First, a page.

“So take and eat
All the work is done.
Stretch out your feet
In the Sabbath sun.
With this bread, old ambitions break.
As we pour the wine, we feel our hungry hearts awake
To the meal we could not make.” -Son of Laughter
It has been a full week. Caroline has been sick for much of it. She kindly passed the germs along to Margaret, who is now experiencing her first illness. We are also in full-on, sweat equity mode for our house. We are attempting to finish it by the end of May, which adds the stressor of a pressing deadline. This also equates to Ben spending the majority of his free time away from us, working at the new house. Having Ben away takes its own toll, especially on Caroline, who in turn takes out her 2-year-old emotions on me. On two of my three work days this week, her first words to me as I walked through the door at the end of the day were, “Mom! I don’t want you!” I also haven’t gotten a normal night’s sleep in over a week and a half.
This morning, we were debating whether we should go to church. Both girls are still pretty croupy and snotty so we didn’t want to put them in the nursery. Ben graciously encouraged me to go to church by myself. He would stay home and have some quality time with the girls and I could get a breath of fresh air.
The sermon was on Sabbath.
More specifically, Robbie made the point that in Leviticus 25, we see that God rescued the Israelites from Egypt and is now presenting to His people a new way of life. He asks His people to work six days and rest on the seventh day of the week; and to likewise work six years and then observe a Sabbatical year. In this new patten of life, God’s people are called to rest in the Lord’s provision, but not just for their own benefit. They are to use this margin to serve and care for those around them. Their unharvested fields were meant to feed the poor and the foreigners among them. This God is not a slave master, like they experienced in Egypt, but a giving and caring Father.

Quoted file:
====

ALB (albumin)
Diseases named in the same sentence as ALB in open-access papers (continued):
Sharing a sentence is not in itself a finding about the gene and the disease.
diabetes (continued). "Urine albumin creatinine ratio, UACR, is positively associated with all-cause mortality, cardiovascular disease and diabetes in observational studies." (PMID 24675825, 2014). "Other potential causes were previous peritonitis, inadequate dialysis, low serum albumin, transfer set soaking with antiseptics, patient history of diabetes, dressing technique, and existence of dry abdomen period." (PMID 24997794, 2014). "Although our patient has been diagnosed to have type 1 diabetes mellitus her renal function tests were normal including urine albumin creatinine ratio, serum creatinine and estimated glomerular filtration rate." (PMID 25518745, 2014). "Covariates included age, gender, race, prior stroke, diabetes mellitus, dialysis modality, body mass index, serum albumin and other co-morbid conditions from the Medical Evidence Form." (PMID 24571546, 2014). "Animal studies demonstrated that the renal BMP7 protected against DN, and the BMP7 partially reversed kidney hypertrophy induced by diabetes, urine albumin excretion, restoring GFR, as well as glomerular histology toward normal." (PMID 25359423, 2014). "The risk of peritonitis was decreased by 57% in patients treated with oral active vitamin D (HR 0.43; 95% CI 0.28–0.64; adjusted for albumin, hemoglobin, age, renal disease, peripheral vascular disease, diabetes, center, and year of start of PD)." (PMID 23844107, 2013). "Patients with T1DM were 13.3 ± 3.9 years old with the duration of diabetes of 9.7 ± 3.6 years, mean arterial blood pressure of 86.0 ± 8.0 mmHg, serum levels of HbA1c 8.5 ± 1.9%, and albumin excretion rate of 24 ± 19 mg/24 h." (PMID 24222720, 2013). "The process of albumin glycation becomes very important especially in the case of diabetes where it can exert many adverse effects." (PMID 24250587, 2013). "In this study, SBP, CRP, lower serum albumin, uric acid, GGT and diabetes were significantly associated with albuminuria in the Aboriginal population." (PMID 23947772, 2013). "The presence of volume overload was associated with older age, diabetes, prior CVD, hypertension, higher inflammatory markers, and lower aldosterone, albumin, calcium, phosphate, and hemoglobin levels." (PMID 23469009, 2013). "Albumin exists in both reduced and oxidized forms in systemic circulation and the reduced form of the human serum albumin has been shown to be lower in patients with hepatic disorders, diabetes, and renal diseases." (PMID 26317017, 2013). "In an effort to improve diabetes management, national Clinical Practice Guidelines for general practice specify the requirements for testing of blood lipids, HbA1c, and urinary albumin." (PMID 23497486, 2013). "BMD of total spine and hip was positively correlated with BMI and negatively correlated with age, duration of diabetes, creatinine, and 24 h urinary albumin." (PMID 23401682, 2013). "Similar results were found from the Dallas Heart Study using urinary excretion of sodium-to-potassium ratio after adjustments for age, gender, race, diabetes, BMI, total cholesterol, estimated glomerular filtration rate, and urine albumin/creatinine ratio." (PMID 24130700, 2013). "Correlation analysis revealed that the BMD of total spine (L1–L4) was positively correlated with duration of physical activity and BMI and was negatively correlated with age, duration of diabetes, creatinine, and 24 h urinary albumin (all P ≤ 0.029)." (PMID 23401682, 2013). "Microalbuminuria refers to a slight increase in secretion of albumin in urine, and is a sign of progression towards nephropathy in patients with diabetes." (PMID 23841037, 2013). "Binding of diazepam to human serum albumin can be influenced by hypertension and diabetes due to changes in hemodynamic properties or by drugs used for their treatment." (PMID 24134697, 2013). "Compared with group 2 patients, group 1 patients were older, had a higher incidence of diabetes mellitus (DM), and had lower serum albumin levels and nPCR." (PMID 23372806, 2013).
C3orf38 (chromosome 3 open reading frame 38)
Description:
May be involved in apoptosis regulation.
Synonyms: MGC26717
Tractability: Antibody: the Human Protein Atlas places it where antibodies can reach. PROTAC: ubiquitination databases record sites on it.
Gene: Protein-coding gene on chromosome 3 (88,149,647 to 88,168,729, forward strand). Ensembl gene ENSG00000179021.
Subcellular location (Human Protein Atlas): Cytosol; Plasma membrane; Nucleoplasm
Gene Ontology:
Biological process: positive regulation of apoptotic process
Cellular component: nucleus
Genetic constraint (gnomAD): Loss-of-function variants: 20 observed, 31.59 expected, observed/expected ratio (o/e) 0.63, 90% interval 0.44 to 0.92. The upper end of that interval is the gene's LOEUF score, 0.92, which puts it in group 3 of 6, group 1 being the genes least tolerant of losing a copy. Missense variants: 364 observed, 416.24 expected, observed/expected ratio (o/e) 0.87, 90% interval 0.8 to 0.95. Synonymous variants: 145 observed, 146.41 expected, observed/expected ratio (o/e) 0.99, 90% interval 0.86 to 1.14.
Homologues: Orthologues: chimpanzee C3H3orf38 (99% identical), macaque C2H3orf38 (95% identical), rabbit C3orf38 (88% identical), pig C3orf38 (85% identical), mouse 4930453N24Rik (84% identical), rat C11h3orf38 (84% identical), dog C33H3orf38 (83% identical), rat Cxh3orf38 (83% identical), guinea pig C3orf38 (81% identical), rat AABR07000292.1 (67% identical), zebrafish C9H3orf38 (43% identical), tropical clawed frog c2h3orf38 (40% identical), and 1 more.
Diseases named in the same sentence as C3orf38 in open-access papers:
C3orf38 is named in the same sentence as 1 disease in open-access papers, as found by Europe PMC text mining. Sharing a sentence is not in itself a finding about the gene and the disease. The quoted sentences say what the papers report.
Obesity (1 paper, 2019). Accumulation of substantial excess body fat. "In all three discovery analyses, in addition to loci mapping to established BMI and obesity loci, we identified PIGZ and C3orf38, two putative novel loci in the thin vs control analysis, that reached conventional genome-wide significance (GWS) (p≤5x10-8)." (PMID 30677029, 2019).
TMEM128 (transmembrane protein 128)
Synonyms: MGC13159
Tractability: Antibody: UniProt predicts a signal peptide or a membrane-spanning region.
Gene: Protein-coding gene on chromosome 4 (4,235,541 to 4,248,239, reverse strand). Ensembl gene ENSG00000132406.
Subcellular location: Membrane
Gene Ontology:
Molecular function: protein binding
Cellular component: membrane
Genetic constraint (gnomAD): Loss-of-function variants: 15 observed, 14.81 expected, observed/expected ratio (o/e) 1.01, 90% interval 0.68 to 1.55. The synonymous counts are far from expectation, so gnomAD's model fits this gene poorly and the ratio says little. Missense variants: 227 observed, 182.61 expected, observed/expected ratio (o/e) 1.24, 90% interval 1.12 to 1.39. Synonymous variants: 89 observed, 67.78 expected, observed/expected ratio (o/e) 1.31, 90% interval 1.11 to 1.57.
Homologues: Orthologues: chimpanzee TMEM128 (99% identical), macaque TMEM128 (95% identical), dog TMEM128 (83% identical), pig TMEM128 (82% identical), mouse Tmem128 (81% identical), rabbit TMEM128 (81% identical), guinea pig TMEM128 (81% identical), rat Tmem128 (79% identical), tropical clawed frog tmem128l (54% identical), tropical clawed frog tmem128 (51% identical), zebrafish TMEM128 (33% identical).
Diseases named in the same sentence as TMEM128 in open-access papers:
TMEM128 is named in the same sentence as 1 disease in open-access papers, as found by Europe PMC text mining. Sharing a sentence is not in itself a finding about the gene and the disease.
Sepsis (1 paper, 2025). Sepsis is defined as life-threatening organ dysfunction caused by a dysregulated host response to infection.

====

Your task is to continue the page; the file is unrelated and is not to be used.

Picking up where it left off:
They sermon left me longing for Sabbath. Right now we don’t have any margin. (I really should not even be writing this post. The girls are asleep and there’s a pile of laundry taunting me.) We are having to pause many of our former commitments until the house is finished. We keep reminding each other that this is just a very full season that will eventually pass. But often I question whether building this house was the right decision. It’s taken much longer and turned out grander than the 2000 sqft cottage we intended it to be.
Yet I also recall that we started down this road because we loved the idea of intentionally designing our own home. From the start of our marriage, we have felt called to use our home in service, as a place for hosting and loving others. We have built a house that has hosting at the core of its design. We wanted it to be a place that welcomes in.
And so we will hunker down for the next several weeks, rest in the Lord’s provision/timing, and look forward a new chapter in our lives, which will hopefully include seasons of rich sabbath and service.